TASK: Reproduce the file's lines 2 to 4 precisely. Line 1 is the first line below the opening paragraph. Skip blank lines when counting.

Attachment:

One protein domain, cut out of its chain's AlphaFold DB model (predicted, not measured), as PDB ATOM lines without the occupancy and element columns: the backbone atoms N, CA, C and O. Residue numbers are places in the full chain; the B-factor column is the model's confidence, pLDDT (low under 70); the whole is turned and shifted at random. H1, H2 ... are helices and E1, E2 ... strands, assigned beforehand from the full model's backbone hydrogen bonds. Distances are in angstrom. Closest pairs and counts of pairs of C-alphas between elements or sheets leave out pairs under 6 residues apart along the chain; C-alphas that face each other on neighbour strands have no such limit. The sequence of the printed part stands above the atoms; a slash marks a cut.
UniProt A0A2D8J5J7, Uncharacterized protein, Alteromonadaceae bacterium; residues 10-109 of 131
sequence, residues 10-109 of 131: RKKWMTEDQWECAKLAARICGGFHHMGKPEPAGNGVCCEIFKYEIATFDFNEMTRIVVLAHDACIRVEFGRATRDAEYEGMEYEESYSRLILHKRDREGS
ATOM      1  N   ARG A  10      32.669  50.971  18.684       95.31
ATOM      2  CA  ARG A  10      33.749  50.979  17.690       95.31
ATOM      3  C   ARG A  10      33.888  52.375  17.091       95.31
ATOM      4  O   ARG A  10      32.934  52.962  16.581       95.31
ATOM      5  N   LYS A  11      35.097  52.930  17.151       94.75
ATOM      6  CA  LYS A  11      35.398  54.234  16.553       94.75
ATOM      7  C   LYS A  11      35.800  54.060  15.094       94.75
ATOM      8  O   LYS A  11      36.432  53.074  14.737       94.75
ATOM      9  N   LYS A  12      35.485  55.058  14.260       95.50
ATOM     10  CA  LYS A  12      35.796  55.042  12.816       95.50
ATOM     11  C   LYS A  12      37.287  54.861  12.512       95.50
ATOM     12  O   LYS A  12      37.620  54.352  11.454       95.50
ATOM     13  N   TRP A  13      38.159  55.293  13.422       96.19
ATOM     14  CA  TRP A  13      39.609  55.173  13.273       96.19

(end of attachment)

sequence, residues 10-109 of 131: RKKWMTEDQWECAKLAARICGGFHHMGKPEPAGNGVCCEIFKYEIATFDFNEMTRIVVLAHDACIRVEFGRATRDAEYEGMEYEESYSRLILHKRDREGS
ATOM      1  N   ARG A  10      32.669  50.971  18.684       95.31
ATOM      2  CA  ARG A  10      33.749  50.979  17.690       95.31